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The Use of Sidewalks: Contact

November 14, 2008

This is a continuation of the series of posts about Jane Jacobs’ book, The Death and Life of Great American Cities. The last post was about the use of sidewalks relating to the safety of cities. Today’s post is related to sidewalks’ use for contact among people, namely strangers.

41qzabjvsbl_sl160_Humans are innately social beings. However, there is a limit to our sociability among strangers. We all will accept a certain degree of social contact with strangers, but if that contact begins to encroach upon our private lives, it is unacceptable to us. This is one purpose of sidewalks – it allows us to have the contact that we desire as humans with people whom we don’t necessarily know, yet still maintain our private lives. Jacobs says that is what appeals to people about city life – they don’t have to worry with people butting into their private lives, as is the case in most small towns. The only people who know about your private life are those whom you choose to tell about it. However, in small towns or in suburbs where there is little sidewalk activity, people must make up for the lack of public contact on the sidewalks by opening up their private lives more in order to achieve the contact they so desire.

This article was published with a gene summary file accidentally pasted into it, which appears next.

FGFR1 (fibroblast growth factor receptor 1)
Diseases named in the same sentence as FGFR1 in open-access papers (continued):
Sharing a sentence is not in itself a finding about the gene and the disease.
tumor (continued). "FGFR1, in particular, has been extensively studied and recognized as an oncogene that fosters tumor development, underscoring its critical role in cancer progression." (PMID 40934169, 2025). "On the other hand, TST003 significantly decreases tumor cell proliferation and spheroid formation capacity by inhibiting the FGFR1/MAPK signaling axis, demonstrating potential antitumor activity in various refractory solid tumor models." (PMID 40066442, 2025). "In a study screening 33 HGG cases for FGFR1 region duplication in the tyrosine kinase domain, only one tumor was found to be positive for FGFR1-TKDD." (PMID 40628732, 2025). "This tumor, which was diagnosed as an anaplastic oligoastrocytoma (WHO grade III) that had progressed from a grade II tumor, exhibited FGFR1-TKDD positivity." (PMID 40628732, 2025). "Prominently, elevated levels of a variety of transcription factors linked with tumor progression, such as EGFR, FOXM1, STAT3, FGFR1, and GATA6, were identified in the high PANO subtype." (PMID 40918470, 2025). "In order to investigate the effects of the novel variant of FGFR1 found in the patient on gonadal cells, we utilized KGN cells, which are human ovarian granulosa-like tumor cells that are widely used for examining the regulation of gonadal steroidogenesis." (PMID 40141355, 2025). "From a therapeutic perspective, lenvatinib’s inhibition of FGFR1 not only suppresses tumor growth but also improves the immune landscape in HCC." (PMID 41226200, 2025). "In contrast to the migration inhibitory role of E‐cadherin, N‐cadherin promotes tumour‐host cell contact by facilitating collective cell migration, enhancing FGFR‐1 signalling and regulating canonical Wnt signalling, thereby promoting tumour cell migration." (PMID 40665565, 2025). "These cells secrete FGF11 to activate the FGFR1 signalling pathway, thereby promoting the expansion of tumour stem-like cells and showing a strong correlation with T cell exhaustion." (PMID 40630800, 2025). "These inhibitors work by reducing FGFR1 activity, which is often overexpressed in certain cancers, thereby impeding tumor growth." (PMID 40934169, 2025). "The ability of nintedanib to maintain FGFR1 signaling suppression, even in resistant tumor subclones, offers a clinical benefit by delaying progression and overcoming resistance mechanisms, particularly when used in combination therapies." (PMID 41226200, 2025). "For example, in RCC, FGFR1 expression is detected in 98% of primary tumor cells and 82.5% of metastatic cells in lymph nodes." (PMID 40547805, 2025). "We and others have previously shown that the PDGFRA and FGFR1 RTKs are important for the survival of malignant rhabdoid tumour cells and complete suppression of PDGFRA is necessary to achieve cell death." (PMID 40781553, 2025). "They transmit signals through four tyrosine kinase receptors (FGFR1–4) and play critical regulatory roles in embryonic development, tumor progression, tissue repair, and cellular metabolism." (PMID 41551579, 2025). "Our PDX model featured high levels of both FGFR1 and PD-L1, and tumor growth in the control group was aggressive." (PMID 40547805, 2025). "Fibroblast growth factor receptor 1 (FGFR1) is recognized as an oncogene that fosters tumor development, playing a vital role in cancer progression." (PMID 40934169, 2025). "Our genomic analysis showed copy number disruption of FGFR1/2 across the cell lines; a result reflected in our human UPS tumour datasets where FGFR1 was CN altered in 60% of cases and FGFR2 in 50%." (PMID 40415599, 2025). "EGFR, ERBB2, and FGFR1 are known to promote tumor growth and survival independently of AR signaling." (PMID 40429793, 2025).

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3 Comments
  1. John permalink
    February 12, 2012 10:15 pm

    I think the thing is really cool

Trackbacks

  1. A Walk Down A Perfect Street « The Art of Placemaking
  2. The Use of Sidewalks: Assimilation of Children « The Art of Placemaking

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